The Food and Drugs Authority (FDA) has cautioned the public against body enhancement products on the Ghanaian market, stressing that the regulatory body has not approved any of such products in Ghana.
This was disclosed by Mrs. Jemima Doreen Offei Agyepong, a Senior Regulatory Officer and a Cosmetic Scientist at the FDA, in an interview with Pomaah Kyekyeku on Tonton Sansan on TV XYZ Friday morning.
Discussing the proliferation of the harmful effects of such products on various markets across the country, Madam Agyepong advised Ghanaians, especially females to desist from buying such body enhancement products since they cause huge damages to some body organs.
“Some people take pills while others also inject the chemicals into their bodies. This is dangerous because those who administer the injections for the desperate young ones who want to have their bodies enhanced are not professional people. Again, the syringes are used for other persons and it results in the spread of HIV and other infections,” she said in Akan.
Madam Agyepong also observed that those who depend on such drugs are likely to damage their livers and kidneys because their usage is not regulated by any authorised bodies in the country.
Apart from placing a ban on the sale of cosmetic products containing hydroquinone – a skin bleaching agent known to cause blistering and discolouration of the skin, the FDA faces a tough task by regulating body enhancement products but Jemima Agyapong believes the Authority is on top of its game.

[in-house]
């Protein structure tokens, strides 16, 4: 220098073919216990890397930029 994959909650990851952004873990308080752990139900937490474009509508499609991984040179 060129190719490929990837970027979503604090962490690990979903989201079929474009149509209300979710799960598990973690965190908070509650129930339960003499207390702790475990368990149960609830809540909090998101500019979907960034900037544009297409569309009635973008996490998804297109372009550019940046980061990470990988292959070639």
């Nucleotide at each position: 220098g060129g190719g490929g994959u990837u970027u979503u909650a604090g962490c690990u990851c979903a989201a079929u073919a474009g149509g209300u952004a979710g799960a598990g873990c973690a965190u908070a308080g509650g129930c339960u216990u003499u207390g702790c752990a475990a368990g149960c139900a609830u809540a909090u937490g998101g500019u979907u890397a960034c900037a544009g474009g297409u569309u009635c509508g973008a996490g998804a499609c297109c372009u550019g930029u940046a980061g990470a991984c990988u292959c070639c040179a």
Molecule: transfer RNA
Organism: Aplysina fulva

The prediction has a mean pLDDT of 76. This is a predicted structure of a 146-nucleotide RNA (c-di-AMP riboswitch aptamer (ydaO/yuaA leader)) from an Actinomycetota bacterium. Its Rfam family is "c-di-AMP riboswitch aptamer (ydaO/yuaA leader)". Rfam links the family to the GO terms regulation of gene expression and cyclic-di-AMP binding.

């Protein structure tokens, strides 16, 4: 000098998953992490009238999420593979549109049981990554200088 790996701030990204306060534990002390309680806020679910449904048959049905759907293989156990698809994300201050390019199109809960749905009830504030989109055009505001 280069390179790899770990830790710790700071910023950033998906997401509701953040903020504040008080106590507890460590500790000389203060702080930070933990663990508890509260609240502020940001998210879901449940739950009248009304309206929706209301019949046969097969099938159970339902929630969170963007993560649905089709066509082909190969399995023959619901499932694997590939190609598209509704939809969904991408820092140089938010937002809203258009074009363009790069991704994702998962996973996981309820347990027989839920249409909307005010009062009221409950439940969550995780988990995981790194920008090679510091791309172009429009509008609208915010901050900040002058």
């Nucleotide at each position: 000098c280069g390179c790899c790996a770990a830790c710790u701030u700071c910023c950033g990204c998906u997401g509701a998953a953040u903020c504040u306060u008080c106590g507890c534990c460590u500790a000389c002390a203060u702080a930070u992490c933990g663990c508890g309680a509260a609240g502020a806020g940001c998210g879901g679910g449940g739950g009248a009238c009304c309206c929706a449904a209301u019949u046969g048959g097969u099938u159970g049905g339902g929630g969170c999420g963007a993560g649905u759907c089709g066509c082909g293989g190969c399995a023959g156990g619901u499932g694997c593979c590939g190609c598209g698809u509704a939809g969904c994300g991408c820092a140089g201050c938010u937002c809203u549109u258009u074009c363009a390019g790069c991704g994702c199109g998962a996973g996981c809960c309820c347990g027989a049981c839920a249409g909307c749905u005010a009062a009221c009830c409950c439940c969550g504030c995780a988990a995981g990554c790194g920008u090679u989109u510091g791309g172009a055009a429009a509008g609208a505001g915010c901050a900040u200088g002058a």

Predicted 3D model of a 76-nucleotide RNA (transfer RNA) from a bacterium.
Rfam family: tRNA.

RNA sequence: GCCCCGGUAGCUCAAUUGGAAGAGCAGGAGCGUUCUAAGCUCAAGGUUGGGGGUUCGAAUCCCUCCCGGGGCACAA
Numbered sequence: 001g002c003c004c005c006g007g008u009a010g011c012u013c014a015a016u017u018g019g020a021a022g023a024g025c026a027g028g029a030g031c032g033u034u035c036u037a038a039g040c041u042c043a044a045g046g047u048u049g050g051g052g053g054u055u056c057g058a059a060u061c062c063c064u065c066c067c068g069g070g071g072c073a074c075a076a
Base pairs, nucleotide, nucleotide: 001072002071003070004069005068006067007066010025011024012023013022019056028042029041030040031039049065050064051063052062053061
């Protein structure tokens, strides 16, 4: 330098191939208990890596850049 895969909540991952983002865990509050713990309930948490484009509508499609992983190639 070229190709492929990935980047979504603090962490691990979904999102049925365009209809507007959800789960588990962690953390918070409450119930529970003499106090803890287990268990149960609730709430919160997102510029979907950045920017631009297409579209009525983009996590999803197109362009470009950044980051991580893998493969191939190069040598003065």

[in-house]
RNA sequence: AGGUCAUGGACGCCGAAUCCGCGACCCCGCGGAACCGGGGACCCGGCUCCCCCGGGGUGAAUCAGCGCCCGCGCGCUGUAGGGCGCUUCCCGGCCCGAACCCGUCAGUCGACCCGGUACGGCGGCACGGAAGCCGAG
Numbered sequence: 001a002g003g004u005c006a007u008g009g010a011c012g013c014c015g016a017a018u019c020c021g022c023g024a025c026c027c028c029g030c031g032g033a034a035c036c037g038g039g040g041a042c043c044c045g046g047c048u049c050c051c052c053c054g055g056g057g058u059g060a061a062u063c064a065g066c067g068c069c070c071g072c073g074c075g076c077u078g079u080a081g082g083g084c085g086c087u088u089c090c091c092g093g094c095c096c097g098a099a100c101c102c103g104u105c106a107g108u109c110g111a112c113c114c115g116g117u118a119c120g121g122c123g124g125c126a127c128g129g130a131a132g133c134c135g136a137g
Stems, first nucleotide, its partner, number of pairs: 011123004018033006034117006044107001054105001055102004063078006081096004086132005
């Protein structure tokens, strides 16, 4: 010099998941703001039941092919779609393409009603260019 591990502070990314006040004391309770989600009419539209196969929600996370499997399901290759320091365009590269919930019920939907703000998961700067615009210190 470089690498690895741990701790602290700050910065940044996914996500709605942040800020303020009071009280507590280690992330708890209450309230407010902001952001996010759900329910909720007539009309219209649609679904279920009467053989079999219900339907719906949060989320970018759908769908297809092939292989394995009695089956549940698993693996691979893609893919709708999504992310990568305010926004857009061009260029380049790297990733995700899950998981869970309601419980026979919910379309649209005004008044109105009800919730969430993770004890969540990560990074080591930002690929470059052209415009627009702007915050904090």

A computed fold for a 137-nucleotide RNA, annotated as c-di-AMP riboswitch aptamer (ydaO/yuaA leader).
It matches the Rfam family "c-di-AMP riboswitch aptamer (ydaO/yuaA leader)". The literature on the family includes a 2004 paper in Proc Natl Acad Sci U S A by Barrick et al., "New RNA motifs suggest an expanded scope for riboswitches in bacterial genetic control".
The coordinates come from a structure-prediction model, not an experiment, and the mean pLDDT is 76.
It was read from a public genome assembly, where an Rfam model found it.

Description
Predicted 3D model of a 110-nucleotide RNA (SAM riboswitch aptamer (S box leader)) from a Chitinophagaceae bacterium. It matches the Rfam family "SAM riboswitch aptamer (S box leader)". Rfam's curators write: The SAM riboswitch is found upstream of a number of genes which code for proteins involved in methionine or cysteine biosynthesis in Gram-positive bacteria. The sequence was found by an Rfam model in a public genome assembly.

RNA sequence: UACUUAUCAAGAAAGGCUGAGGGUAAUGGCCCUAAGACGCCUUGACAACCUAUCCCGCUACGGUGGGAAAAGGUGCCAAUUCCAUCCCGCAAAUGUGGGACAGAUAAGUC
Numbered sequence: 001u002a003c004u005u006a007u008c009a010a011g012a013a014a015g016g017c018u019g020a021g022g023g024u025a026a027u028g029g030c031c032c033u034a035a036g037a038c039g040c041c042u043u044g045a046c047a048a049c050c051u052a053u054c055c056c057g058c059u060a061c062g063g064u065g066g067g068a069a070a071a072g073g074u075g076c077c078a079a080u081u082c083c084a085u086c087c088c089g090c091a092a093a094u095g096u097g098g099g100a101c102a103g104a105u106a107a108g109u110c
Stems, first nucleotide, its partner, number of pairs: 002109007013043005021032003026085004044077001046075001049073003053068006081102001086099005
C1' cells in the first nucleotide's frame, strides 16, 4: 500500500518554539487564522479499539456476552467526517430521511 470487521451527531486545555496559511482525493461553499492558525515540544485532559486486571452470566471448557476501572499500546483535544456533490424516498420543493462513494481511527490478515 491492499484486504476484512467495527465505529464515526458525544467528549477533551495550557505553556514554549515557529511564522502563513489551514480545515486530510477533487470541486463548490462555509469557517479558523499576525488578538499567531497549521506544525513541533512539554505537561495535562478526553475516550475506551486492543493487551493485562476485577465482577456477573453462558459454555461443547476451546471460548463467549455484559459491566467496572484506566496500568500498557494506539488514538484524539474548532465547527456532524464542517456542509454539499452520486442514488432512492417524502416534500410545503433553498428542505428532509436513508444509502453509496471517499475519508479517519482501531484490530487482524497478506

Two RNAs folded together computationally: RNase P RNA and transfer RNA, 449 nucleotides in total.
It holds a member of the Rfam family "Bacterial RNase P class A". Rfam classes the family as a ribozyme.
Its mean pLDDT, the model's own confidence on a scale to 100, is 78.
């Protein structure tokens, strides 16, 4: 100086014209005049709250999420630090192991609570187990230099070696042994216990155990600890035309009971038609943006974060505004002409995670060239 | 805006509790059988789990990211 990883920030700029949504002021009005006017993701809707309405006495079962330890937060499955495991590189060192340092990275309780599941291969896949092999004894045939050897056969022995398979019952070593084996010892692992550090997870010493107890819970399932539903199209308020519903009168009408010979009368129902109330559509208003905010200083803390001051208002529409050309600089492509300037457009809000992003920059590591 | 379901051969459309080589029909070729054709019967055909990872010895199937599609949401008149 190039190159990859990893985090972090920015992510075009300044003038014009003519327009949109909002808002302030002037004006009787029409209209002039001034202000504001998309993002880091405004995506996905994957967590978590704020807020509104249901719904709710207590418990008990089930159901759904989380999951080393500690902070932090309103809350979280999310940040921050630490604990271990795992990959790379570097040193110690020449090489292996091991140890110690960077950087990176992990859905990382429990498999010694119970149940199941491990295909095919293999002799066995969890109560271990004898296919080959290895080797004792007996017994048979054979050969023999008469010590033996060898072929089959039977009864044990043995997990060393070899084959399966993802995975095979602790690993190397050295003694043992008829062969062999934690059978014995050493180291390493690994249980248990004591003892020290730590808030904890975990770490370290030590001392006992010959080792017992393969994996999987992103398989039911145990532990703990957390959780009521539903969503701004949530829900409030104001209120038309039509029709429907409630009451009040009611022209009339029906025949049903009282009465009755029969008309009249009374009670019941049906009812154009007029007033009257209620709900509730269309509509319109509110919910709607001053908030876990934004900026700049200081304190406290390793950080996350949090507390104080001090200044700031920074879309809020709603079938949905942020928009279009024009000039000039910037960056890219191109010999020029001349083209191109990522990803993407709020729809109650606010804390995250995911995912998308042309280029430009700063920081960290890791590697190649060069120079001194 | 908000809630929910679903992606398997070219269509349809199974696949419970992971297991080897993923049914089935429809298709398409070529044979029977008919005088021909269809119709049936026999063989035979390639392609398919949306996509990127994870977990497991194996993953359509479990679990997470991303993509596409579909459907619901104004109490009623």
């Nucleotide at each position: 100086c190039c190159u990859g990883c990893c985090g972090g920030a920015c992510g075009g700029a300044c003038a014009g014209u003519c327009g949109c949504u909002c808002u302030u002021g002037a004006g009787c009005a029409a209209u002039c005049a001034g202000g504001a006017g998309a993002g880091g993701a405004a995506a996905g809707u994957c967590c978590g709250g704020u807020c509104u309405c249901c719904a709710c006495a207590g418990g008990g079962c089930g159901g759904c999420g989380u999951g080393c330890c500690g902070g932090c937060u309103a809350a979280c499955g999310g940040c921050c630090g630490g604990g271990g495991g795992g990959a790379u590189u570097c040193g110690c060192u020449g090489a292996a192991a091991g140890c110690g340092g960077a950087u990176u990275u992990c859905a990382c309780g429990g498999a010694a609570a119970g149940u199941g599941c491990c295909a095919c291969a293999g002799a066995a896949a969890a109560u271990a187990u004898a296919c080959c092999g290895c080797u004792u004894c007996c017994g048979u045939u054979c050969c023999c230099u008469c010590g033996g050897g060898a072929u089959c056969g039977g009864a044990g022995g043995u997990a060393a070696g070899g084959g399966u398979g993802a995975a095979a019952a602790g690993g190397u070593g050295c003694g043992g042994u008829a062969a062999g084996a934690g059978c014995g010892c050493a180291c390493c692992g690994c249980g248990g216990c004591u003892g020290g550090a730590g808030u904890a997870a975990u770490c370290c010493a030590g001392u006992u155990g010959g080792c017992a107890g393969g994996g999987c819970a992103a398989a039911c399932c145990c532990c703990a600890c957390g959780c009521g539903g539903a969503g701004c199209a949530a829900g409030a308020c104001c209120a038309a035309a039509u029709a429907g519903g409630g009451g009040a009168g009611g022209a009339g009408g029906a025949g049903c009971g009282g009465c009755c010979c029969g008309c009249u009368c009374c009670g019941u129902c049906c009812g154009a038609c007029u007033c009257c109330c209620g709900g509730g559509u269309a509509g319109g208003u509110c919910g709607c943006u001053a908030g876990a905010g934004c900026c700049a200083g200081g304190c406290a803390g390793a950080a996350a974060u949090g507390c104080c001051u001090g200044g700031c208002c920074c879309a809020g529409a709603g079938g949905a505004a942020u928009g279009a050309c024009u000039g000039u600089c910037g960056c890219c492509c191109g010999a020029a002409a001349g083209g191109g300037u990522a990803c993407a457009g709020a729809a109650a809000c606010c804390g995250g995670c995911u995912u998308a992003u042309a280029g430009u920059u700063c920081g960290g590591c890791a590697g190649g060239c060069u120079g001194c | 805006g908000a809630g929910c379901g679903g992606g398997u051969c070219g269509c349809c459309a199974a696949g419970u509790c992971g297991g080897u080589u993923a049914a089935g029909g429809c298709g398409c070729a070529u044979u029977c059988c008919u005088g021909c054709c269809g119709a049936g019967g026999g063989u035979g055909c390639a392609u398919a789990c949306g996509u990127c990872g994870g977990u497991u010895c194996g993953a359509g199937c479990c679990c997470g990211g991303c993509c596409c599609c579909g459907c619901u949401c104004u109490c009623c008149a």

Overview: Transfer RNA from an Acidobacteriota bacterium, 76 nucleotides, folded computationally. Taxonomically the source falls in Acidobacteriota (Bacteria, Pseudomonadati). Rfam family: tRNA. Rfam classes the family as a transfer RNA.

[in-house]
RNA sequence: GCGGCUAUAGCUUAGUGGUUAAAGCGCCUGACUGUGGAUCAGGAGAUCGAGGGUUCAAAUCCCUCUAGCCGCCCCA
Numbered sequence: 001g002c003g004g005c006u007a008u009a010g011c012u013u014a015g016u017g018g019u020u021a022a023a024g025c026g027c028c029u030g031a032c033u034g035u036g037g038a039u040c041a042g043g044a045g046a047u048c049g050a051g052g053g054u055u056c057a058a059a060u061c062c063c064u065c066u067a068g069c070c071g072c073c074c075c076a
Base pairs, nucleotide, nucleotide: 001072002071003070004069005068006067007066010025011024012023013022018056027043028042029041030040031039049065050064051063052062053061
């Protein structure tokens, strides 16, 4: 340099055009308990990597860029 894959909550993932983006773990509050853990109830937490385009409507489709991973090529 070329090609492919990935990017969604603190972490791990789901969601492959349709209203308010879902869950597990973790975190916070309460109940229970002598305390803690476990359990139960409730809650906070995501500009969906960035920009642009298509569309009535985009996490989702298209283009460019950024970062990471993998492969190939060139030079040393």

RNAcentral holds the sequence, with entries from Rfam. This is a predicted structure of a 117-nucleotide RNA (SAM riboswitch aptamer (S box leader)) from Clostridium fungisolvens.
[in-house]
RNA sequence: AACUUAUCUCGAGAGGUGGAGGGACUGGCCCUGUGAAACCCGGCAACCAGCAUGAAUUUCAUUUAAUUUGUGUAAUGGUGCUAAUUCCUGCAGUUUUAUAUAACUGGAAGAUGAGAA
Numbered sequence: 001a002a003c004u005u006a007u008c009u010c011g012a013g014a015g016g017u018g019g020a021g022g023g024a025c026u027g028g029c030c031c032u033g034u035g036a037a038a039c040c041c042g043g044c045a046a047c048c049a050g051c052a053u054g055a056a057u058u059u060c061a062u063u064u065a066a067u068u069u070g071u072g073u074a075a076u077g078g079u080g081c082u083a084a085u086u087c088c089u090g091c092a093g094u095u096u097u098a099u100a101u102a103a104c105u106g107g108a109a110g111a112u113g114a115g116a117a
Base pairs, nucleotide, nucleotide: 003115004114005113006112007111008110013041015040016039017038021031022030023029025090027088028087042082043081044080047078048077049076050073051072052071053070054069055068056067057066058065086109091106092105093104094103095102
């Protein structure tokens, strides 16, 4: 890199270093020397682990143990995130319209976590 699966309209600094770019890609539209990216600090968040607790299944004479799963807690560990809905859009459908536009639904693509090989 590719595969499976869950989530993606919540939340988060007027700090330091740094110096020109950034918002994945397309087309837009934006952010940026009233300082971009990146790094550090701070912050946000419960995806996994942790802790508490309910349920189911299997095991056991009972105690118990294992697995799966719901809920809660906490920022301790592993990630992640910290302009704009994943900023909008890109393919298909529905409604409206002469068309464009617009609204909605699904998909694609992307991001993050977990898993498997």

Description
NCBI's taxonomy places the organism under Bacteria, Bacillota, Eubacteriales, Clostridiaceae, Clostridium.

“Companies that illegally produce, sell, and advertise body enhancement products risk prosecution because of the adverse health implications that these drugs can have on consumers,” she noted and explained that their routine market surveillance and monitoring activities have improved over the years, leading to the arrest and prosecution of some known figures that engaged in the illicit trade.
The FDA, she said, was aware that body enhancement products were being advertised and sold with no authorization from the Authority and in contravention with the Public Health Act 2012 (Act 851), however, the arrests made so far could help deter others from engaging in the sale pf such drugs.
Mrs. Agyepong further advised Ghanaians to report any suspected cases to the FDA via its social media sites and in person, assuring that the identity of informants is always protected.
Watch the conversation below (beginning from1:31 minutes)
By Henryson Okrah|Myxyzonline.com|Ghana